|Birth name||Jean Schramme|
|Born||March 25, 1929|
Bruges, West Flanders, Belgium
|Died||December 14, 1988 (aged 59)|
Rondonópolis, Mato Grosso, Brazil
|Years of service|
|Other work||Technical Adviser, Exército de Libertação de Portugal|
Jean "Black Jack" Schramme (March 25, 1929, Bruges, Belgium – December 14, 1988, Rondonópolis, Brazil) was a Belgian mercenary and planter. He managed a vast estate in the Democratic Republic of the Congo until 1967.
When the Belgian Congo gained its independence in 1960, the country quickly descended into civil war. Several hundred white people were held hostage, and Belgium sent troops to Congo to free them and to protect its interests. Patrice Lumumba, the first Prime Minister of the Congo, was murdered. The rich province of Katanga, soon followed by the eastern part of Kasai, were trying to gain independence. As they were rich in copper, cobalt and diamonds, they believed that they would be better off without the rest of Congo. A violent clash between pro-secession and pro-unity movements soon broke out.
In 1965, Colonel Mobutu became president and from then on Belgium started protecting his regime against rebellion. Mobutu immediately began to arrest the former government ministers of Congo. In 1971, he changed the name of the country to "Zaire".
On June 30, 1967, president Moise Tshombe's jet aircraft was hijacked to Algiers, before he could return to Congo after his exile in Spain. He was imprisoned in Algeria and two years later he died in suspicious circumstances. For Schramme, this was a sign that he was fighting the wrong enemy and on July 3, 1967 he began to lead an uprising in Katanga against Mobutu. This was known as the Mercenaries Revolt. Jack Malloch, the Rhodesian pilot and gun-runner, supported Schramme's forces with flights supplying him with weapons.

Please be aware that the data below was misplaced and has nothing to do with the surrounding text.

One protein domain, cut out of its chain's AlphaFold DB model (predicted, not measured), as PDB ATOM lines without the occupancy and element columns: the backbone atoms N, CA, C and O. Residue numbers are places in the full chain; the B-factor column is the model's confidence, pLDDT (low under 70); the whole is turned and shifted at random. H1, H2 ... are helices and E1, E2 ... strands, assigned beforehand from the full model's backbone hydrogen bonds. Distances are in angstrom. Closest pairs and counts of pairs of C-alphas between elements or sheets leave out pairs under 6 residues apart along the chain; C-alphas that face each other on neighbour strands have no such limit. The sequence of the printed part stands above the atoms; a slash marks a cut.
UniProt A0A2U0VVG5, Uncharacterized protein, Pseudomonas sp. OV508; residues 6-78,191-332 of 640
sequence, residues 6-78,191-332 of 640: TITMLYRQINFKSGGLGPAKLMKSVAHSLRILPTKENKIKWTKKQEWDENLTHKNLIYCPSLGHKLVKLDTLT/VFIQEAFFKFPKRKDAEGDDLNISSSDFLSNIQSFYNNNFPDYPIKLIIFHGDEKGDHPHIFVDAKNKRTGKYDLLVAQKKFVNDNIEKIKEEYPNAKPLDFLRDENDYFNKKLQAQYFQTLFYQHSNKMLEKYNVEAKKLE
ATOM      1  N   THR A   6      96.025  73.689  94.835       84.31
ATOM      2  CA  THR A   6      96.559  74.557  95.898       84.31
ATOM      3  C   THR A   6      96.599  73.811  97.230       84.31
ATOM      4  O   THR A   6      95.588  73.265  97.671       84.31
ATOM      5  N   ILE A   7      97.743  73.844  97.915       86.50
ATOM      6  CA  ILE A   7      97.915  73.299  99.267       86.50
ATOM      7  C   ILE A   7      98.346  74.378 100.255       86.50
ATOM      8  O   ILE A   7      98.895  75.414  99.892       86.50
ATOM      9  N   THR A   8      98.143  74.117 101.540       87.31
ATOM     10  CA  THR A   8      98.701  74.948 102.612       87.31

On the morning of 5 July 1967 10 Commando ANC, Schramme's unit, launched surprise attacks on Stanleyville, Kindu, and Bukavu. Schramme tried to take control of Stanleyville, Congo. By August 10, his troops conquered the border town of Bukavu and had grown considerably in number. Schramme was able to hold Bukavu for seven weeks and managed to defeat all ANC troops who were sent to retake the town. The ANC suffered from a lack of artillery and was frustrated and demotivated over its continuous losses. By accident, some ANC T-28 flying missions even attacked their own troops instead of Schramme's. Extra forces helped the ANC to finally defeat Schramme on October 29, 1967. The surviving rebel troops fled towards Rwanda.
On April 24, 1968, Schramme and all the other European mercenaries returned to Belgium. Almost 20 years later, on April 17, 1986, he was sentenced to 20 years in prison for a murder. Schramme was not living in Belgium at the time of the sentence: he died in 1988 in Brazil.